I have been in the corporate life long enough to have seen my early mentors retire or otherwise move on to their own businesses. Its been interesting to watch the social dynamic of people who are tight with one another on the job, and how that changes as people change jobs or retire. Some of the most hurt and disillusioned people I know are those who took to heart assurances of true friendship from people who were simply colleagues. One of the truest tests of the bonds between you and those who befriend you at work is what happens after you no longer work together.
I've seen this again recently through not only our staff reduction, but just the overall transition from the founding management team to the current Nelson leadership. We've had some turnover, particularly in Marketing and at Women of Faith, and of course at the CEO/Board level as we went private. I've seen evidence of true friendship that is lasting long after the commerce ended, and I've heard hurt feelings from people who can't get phone calls returned from their old gang.
So what's the critical learning here? First, its okay to be trusted and respected colleagues. Don't oversell yourself as a friend to someone who, were it not for the fact that you work in the same place, you'd never see and with whom you have nothing in common. Also, don't always believe it when you hear it from someone else about you. If you work enough years in corporations you'll learn that companies don't attend you father's funeral, or hold your head while you throw up, or share a cup of coffee and good advice when your kids are driving you crazy. People do those things, good friends do those things, and you should vet your friends with a simple test: would I want to be around them if we didn't work together, and do they feel the same way? If the answer is "no" to either, be a great colleague and don't oversell . I've seen too many people who use work as a surrogate for a true social and family life, and its a poor substitute.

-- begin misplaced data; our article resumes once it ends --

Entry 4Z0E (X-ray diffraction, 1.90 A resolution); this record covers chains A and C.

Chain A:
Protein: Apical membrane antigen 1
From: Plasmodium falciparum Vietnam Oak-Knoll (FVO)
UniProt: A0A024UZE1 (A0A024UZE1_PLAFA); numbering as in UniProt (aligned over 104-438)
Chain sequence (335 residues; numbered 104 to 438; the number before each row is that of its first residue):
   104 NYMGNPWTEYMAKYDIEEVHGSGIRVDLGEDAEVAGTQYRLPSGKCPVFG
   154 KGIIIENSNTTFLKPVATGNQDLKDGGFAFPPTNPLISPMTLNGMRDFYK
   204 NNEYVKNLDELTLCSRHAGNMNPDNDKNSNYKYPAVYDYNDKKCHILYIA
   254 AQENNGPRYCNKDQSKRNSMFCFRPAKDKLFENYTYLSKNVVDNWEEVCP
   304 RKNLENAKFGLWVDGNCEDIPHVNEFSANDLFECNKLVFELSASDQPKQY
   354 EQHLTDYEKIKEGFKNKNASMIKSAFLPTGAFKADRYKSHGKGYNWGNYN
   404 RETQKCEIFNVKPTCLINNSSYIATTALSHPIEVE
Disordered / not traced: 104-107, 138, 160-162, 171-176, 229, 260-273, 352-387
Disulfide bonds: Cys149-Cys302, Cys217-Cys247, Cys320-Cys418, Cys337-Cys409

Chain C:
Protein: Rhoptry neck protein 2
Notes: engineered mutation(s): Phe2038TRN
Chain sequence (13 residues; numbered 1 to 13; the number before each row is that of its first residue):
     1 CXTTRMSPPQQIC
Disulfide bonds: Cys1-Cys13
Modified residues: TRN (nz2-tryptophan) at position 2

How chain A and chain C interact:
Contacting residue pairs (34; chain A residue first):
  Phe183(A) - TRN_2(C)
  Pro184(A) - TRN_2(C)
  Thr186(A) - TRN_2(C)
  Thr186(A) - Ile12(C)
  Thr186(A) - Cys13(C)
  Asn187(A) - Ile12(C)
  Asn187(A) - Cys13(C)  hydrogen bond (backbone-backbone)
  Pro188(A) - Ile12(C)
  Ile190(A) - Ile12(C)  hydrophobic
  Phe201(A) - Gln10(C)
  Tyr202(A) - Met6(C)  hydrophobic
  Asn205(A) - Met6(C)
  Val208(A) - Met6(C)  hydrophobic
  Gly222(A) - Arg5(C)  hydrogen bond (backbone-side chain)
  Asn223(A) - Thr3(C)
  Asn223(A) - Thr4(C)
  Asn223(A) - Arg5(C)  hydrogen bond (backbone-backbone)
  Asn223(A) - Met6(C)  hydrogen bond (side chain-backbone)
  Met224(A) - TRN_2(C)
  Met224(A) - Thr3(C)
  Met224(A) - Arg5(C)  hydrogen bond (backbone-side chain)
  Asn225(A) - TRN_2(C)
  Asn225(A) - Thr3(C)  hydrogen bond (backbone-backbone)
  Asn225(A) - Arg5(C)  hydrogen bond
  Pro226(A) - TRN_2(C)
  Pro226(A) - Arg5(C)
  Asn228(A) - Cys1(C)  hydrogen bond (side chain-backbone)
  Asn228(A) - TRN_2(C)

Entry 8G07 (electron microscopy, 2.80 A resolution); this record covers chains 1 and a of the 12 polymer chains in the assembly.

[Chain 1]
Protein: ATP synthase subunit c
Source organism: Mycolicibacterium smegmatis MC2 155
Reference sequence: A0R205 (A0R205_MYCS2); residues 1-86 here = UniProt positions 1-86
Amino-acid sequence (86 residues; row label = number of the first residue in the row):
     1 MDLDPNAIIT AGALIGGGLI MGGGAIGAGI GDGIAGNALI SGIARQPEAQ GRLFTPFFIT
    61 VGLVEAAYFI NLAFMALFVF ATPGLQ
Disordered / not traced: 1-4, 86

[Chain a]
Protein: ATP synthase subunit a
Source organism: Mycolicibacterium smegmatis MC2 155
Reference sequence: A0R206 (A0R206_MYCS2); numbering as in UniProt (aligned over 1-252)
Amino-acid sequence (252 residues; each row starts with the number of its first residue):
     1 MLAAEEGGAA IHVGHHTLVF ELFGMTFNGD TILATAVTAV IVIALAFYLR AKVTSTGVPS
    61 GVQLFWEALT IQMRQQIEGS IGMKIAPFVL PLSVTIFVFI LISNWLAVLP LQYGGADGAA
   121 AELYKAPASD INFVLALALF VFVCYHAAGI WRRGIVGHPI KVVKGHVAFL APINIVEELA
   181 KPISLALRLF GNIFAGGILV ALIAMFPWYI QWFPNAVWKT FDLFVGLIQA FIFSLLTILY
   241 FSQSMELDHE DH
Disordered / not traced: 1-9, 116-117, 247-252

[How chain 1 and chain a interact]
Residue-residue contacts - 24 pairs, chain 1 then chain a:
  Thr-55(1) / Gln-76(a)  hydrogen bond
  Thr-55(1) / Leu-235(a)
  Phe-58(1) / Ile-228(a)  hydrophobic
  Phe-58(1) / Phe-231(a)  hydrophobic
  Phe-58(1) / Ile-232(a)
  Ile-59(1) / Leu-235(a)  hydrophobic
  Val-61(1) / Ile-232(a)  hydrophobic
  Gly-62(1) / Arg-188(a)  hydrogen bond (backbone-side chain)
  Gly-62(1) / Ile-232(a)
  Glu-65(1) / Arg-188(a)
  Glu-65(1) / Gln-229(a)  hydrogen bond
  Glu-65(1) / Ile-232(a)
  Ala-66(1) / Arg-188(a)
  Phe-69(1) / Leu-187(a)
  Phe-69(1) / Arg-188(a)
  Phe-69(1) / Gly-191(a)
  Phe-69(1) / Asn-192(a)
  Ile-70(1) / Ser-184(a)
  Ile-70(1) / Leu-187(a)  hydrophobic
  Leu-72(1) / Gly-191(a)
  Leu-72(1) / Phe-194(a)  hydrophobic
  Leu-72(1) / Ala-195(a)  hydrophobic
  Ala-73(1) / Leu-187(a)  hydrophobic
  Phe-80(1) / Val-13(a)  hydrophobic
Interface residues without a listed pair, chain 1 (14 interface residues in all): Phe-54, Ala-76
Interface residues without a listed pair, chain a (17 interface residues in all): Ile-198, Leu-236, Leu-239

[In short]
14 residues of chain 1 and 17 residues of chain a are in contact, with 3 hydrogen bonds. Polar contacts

Last Saturday our monthly Guitar Circle met at the home of Jerry and Julia Park, Jerry being a retired EVP from Nelson. Jerry also occasionally hosts a BOB luncheon (Boys of Bar-be-que) with several of his former staff members. Next Saturday Vonnie and I are going to an eary Cinco de Mayo party with our friends Rusty and Keith; Rusty being a former HR staff member in my first years at Nelson. These are the relationships that endure and mean so much years after the commerce between you ends. I hope you go and make new friendships this month with people who can't help you in any way. It may go well...